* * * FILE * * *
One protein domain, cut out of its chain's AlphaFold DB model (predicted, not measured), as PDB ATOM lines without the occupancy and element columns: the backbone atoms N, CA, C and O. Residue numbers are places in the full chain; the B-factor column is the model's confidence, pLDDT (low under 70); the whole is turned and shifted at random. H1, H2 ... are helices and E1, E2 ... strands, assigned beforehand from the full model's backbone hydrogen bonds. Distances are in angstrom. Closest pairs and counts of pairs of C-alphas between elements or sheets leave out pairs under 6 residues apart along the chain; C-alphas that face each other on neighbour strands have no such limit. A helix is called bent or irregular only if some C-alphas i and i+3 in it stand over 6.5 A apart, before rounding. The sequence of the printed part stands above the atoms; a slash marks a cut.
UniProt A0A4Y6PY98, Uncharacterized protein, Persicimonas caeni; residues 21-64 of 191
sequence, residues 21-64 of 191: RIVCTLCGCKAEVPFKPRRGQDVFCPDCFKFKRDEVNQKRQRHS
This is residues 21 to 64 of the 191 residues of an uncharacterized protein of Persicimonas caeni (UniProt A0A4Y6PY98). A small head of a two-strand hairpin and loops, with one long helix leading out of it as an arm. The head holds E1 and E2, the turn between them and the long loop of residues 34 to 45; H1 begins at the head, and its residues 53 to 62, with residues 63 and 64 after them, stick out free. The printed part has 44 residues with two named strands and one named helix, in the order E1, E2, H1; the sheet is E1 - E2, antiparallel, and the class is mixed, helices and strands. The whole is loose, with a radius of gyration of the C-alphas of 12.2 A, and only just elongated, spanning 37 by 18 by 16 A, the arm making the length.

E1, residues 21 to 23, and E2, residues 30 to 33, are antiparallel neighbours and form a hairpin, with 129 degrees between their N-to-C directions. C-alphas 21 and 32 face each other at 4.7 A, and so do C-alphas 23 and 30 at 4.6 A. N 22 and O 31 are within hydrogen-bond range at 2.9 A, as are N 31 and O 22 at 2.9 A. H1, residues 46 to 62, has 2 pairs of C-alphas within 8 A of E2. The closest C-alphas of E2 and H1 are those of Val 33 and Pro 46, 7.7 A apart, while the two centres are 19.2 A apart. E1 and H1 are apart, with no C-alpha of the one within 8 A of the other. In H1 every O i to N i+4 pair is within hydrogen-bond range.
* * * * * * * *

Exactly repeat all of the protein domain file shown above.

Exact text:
One protein domain, cut out of its chain's AlphaFold DB model (predicted, not measured), as PDB ATOM lines without the occupancy and element columns: the backbone atoms N, CA, C and O. Residue numbers are places in the full chain; the B-factor column is the model's confidence, pLDDT (low under 70); the whole is turned and shifted at random. H1, H2 ... are helices and E1, E2 ... strands, assigned beforehand from the full model's backbone hydrogen bonds. Distances are in angstrom. Closest pairs and counts of pairs of C-alphas between elements or sheets leave out pairs under 6 residues apart along the chain; C-alphas that face each other on neighbour strands have no such limit. A helix is called bent or irregular only if some C-alphas i and i+3 in it stand over 6.5 A apart, before rounding. The sequence of the printed part stands above the atoms; a slash marks a cut.
UniProt A0A4Y6PY98, Uncharacterized protein, Persicimonas caeni; residues 21-64 of 191
sequence, residues 21-64 of 191: RIVCTLCGCKAEVPFKPRRGQDVFCPDCFKFKRDEVNQKRQRHS
This is residues 21 to 64 of the 191 residues of an uncharacterized protein of Persicimonas caeni (UniProt A0A4Y6PY98). A small head of a two-strand hairpin and loops, with one long helix leading out of it as an arm. The head holds E1 and E2, the turn between them and the long loop of residues 34 to 45; H1 begins at the head, and its residues 53 to 62, with residues 63 and 64 after them, stick out free. The printed part has 44 residues with two named strands and one named helix, in the order E1, E2, H1; the sheet is E1 - E2, antiparallel, and the class is mixed, helices and strands. The whole is loose, with a radius of gyration of the C-alphas of 12.2 A, and only just elongated, spanning 37 by 18 by 16 A, the arm making the length.

E1, residues 21 to 23, and E2, residues 30 to 33, are antiparallel neighbours and form a hairpin, with 129 degrees between their N-to-C directions. C-alphas 21 and 32 face each other at 4.7 A, and so do C-alphas 23 and 30 at 4.6 A. N 22 and O 31 are within hydrogen-bond range at 2.9 A, as are N 31 and O 22 at 2.9 A. H1, residues 46 to 62, has 2 pairs of C-alphas within 8 A of E2. The closest C-alphas of E2 and H1 are those of Val 33 and Pro 46, 7.7 A apart, while the two centres are 19.2 A apart. E1 and H1 are apart, with no C-alpha of the one within 8 A of the other. In H1 every O i to N i+4 pair is within hydrogen-bond range.